What happened in the 1970s was an unprecedented collapse of church-going by adult Catholics. But that was, in fact, only the visible half of an even bigger apostasy. A whole lot more people ceased to believe the Faith in and around that decade, but carried on with some nominal affiliation to the Church; thanks to the allure of Catholic schools, this nominal affiliation can even be passed on to the next generation. In order to maintain the fiction that the Church is far bigger than my first group alone, bishops and catechists have gone to a lot of trouble not to frighten them off, even if they are not members of the second or third groups themselves (as most 'Catholic' school teachers today probably are).

Of course this has made the situation much worse, over time, and has delayed and minimised the revival which is today, finally, beginning to be visible. But rather than say that more than three quarters of Catholics think fornication is morally fine, let us recognise that more than three quarters of the people ticking 'Catholic' on on-line surveys are nothing of the kind, and (with their parents) in most cases haven't been for forty years.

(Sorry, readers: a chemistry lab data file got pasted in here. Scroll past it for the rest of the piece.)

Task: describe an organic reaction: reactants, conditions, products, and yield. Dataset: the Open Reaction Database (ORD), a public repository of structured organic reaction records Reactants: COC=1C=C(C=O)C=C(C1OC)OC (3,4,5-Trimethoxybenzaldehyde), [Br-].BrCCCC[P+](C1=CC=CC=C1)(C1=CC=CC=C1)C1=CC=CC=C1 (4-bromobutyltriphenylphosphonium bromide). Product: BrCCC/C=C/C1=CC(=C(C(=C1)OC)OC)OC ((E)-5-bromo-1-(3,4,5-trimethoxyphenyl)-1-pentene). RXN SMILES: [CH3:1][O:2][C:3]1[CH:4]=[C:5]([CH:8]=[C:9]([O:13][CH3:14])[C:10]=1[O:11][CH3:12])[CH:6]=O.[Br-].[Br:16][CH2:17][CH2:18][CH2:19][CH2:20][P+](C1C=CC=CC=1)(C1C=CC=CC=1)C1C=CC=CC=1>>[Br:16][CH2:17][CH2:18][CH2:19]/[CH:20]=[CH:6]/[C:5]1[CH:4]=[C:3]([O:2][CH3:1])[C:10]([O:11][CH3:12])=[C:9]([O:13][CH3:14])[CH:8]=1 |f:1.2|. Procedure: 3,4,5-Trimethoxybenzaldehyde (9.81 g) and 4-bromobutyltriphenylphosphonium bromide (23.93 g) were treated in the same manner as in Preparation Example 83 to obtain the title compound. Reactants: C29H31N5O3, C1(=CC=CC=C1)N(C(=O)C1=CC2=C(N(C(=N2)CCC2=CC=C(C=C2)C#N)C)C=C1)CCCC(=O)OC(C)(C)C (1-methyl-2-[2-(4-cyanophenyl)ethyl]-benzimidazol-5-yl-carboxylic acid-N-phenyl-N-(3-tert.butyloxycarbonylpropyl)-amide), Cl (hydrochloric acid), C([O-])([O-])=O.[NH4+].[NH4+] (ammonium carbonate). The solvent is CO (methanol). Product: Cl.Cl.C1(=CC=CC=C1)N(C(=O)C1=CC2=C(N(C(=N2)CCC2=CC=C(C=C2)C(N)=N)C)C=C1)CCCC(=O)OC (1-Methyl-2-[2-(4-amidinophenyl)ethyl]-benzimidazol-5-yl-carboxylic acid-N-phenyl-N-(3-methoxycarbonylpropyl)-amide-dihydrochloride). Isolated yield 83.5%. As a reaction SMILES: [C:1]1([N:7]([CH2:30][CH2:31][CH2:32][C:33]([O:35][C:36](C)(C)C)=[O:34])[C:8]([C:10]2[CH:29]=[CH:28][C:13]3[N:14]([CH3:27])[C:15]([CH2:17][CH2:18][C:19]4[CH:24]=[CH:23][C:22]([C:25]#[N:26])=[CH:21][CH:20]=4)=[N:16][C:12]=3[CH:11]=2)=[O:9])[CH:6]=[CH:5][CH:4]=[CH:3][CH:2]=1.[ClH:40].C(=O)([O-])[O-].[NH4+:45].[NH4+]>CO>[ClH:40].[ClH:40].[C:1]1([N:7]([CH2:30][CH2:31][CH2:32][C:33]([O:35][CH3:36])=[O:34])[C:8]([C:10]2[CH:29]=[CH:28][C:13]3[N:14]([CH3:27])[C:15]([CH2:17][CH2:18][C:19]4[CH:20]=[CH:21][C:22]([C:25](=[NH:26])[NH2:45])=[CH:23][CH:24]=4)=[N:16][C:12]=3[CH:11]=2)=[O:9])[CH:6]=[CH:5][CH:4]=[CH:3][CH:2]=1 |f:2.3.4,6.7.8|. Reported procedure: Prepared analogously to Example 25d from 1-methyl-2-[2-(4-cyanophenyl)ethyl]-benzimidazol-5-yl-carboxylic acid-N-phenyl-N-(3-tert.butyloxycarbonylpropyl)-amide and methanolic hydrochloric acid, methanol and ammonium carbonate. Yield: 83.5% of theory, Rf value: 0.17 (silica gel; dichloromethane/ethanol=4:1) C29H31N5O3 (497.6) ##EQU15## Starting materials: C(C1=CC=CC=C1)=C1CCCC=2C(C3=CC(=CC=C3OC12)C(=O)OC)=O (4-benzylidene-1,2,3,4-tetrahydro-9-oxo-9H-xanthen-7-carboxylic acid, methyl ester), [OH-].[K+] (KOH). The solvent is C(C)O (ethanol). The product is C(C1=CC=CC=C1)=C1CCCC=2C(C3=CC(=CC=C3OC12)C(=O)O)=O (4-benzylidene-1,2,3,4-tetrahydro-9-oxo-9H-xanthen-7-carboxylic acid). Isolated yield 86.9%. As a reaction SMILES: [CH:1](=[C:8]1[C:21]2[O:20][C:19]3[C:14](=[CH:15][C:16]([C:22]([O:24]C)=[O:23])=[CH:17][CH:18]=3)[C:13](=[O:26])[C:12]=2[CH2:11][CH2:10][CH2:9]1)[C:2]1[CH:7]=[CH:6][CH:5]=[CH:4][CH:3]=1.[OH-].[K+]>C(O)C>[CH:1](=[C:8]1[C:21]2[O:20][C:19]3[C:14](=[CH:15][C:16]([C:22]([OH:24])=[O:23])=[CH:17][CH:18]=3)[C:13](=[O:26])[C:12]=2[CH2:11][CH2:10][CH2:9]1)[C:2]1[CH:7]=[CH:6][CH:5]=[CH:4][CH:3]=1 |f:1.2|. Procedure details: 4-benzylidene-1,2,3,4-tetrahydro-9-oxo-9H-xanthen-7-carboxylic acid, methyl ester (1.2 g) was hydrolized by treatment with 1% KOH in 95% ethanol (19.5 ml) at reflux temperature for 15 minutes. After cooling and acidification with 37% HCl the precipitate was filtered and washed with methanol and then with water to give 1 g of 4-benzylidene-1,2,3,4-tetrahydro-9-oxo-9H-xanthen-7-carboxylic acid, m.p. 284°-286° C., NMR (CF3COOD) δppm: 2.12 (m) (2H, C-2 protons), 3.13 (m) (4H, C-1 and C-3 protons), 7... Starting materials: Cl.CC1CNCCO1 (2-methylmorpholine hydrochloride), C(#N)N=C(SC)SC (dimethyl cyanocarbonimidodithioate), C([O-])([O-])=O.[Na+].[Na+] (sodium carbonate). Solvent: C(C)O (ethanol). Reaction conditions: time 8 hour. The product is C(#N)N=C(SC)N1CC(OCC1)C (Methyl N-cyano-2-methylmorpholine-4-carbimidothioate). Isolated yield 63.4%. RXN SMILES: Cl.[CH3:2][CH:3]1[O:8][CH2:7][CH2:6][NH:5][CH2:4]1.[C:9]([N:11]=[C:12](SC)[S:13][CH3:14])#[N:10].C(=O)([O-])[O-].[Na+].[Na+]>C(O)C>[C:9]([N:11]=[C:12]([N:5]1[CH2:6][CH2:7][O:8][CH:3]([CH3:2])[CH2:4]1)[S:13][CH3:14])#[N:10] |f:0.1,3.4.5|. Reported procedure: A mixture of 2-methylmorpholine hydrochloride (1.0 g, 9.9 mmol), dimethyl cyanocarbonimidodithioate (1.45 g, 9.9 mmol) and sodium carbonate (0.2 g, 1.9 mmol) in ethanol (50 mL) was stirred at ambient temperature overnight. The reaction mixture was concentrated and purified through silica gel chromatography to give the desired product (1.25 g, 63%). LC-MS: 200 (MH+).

It is a very open question whether the second and third groups will stick around as the great pincer-movement we see beginning really starts to bite: I mean the pincer-movement composed of state persecution, from one side, and newly appointed, orthodox bishops and priests, on the other. I would guess they will find things too hot for them, and their nominal affiliation to the Church will be withdrawn. When that happens, we should recognise that this is to a large extent the after-shock of the apostasy of forty years ago.

They went out from us, but they were not of us; for if they had been of us, they would no doubt have continued with us: but they went out, that they might be made manifest that they were not all of us. (1 John 2:19)